Scality reckons there’s life in HDDs yet

Just five more years and spinning will be over. That was the opinion of Pure Storage several weeks ago when it said it believed SSDs would kill off the hard disk drive business by the end of 2028. But Jerome Lecat, CEO at object storage software supplier Scality has scoffed at this idea when we asked him about it. Paul Speciale, Scality’s Chief Marketing Officer, has now answered B&F’s follow-up questions.

Blocks & Files: Some all-flash-array suppliers suggest SSDs will be lower cost overall, in TCO terms, than HDDs by 2028 because of NAND price declines, electricity price levels and electricity availability. Do you think that QLC SSD acquisition cost (and maybe PLC later), with data reduction built in or not, will equal and then drop below HDD acquisition cost?

Paul Speciale, Scality
Paul Speciale

Paul Speciale: Since we are partnered with nearly all industry-leading server platform providers, we get a unique overview of the true costs of storage media across the HDD and SSD spectrum. When comparing today’s high-density Large Form Factor (LFF) HDDs to current QLC based flash SSDs, vendor data shows that HDD capacity pricing is between 5 to 7 times lower on a $ per GB basis today. In addition, these vendors project that HDDs will retain 4-5X cost-advantages into 2028.

While data reduction techniques can overcome these cost differences for certain types of application data, they cannot do so for all data (compressed video is the usual example). Most enterprise data protection (backup) applications already perform data compression & deduplication on backup data. We also have customers in Life Sciences where genomics data is pre-compressed, so there is no advantage to storing it on an all-flash system beyond random file IO performance for a relatively small amount (10 percent) of hot data (the remaining 90 percent is tiered to RING scale-out object storage with HDDs for data storage capacity).

These workload and data variances make it challenging for flash-based systems to truly overcome a 5X cost disadvantage in all cases. The reality today is therefore:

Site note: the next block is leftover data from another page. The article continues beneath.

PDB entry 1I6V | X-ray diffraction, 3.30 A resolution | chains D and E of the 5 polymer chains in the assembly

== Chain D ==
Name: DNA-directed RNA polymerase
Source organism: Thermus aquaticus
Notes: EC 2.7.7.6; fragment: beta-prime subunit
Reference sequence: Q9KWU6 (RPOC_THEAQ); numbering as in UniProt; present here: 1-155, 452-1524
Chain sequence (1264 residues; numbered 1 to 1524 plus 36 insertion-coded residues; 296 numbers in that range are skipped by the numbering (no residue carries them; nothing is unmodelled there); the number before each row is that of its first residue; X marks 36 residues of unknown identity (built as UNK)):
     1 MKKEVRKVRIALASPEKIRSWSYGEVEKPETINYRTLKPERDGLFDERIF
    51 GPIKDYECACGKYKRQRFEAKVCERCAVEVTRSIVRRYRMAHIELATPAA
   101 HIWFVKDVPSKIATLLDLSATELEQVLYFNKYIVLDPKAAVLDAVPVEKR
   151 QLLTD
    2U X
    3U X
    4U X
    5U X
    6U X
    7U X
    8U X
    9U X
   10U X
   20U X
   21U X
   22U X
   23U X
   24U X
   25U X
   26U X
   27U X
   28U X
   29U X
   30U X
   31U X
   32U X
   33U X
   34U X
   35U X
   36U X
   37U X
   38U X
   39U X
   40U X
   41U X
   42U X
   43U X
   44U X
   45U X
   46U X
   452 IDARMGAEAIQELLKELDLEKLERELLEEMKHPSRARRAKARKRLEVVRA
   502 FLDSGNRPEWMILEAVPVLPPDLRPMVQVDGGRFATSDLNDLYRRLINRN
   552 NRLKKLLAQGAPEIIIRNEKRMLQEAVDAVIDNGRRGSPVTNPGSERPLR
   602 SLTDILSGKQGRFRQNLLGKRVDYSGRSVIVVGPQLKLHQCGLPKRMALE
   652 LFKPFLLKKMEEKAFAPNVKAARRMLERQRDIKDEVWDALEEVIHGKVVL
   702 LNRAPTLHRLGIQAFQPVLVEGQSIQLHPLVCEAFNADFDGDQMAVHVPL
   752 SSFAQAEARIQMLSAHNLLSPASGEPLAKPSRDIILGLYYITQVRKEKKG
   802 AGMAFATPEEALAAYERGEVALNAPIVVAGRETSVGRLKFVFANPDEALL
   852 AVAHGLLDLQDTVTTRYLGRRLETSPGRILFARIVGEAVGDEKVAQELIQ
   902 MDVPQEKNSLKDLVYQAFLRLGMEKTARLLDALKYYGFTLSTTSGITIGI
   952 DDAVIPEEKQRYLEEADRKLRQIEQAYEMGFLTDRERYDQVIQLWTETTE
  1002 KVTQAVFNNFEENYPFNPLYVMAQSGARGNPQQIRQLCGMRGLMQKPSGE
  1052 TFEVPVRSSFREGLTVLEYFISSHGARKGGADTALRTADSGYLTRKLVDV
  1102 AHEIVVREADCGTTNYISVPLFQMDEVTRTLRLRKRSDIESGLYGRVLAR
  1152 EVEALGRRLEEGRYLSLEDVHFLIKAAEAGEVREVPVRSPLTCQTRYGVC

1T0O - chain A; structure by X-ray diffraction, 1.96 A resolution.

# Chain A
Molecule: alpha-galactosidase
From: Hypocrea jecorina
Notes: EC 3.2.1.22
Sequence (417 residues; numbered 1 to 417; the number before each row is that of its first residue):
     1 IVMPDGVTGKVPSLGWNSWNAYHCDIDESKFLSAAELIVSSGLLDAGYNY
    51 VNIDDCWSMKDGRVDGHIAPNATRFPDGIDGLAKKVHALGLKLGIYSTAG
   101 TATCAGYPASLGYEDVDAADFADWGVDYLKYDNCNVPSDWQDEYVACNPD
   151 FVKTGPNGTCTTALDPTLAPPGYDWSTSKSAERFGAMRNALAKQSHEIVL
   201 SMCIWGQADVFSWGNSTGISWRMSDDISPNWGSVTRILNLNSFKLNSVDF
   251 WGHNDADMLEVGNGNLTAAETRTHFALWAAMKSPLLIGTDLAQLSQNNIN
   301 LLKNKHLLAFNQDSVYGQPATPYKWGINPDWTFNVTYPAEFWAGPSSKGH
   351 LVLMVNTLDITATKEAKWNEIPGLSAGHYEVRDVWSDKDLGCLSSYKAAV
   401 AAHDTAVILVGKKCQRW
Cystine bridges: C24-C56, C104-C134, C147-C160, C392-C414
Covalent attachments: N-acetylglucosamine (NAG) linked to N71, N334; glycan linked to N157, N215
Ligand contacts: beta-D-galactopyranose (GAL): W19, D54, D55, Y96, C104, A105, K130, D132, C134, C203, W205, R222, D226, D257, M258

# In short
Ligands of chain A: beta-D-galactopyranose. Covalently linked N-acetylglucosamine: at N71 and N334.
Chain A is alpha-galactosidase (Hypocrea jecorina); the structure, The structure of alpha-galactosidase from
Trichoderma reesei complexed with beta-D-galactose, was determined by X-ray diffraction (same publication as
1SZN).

The promise of cost parity for flash SSDs with equivalent HDDs has not yet arrived.

High-density HDD will retain a ~5x cost advantage over high-density SSDs for many more years.

Flash vendors will not be able to eliminate this media price disadvantage through data reduction techniques for backup and other unstructured data workloads.

Blocks & Files: It’s taken as a truism that SSDs use less electricity than HDDs. Why would you think this is or is not the situation in a storage system?

Paul Speciale: For all types of drives, average power consumption will depend on workload characteristics.

From flash vendor spec sheets we see that high-density QLC flash drives consume 5W (idle), 15W (read) to 20W (write) per drive (see Micron’s data sheet and Kioxia’s data sheet).

For high-density HDDs, power consumption ranges between 7W (idle) and 9.4W (max) per drive (see Seagate’s data sheet).

In summary, we don’t believe that there is a sufficient difference in terms of power consumption for this to be the key buying criteria for customers.

Blocks & Files: If SSDs and HDDs use the same or approximately the same electricity in watt/TB terms then what cost factors other than acquisition costs can be used by enterprises to differentiate between SSD and HDD storage?

Paul Speciale: The buying criteria will come down to use-cases: QLC flash is warranted for more latency-sensitive, read-intensive workloads, whereas HDDs are now proven over the long term and optimal for most other petabyte scale unstructured data workloads.

How would you compare the working life of SSDs and HDDs? Is one longer than the other? Do they have the same enterprise refresh period?

All vendors across these drive types offer five-year warranties on their drives. In addition, flash vendors place a recommended maximum Drive Write Per Day (DWPD) on their drives, which impact the workloads for which they are suitable so customers need to be careful not to exceed these ratings.

Blocks & Files: How would you compare the rack density of shelves of SSDs versus shelves of disk drives? Do you think that shelves of HDDs in a rack need more or less cooling than shelves filled with the same capacity of SSDs?

Paul Speciale: We are doing additional analysis on density and cooling characteristics and will follow up when this concludes.

Blocks & Files: How do you think enterprises should calculate the cost of HDD storage vs the cost of SSD storage

Paul Speciale: As stated previously, the key considerations are related to the use cases/workload characteristics. This will determine whether or not the higher cost of flash media will deliver meaningfully better performance for the application (and again, flash delivers benefits mainly for latency-sensitive, read-intensive workloads).

Scality as a software-defined storage provider supports all types of drives including HDD and high-density flash, and our value proposition doesn’t depend on any specific drives. We therefore really don’t have a horse in the race between flash and HDD. Ultimately what matters is customers and the problems they are trying to solve. Today, we have seen that the longer term proven nature of HDD in terms of density, durability and price/performance make them the optimal solution for most multi-petabyte object storage use cases. This is especially true for backup applications which are write-heavy workloads that do not benefit from the lower latency of flash media.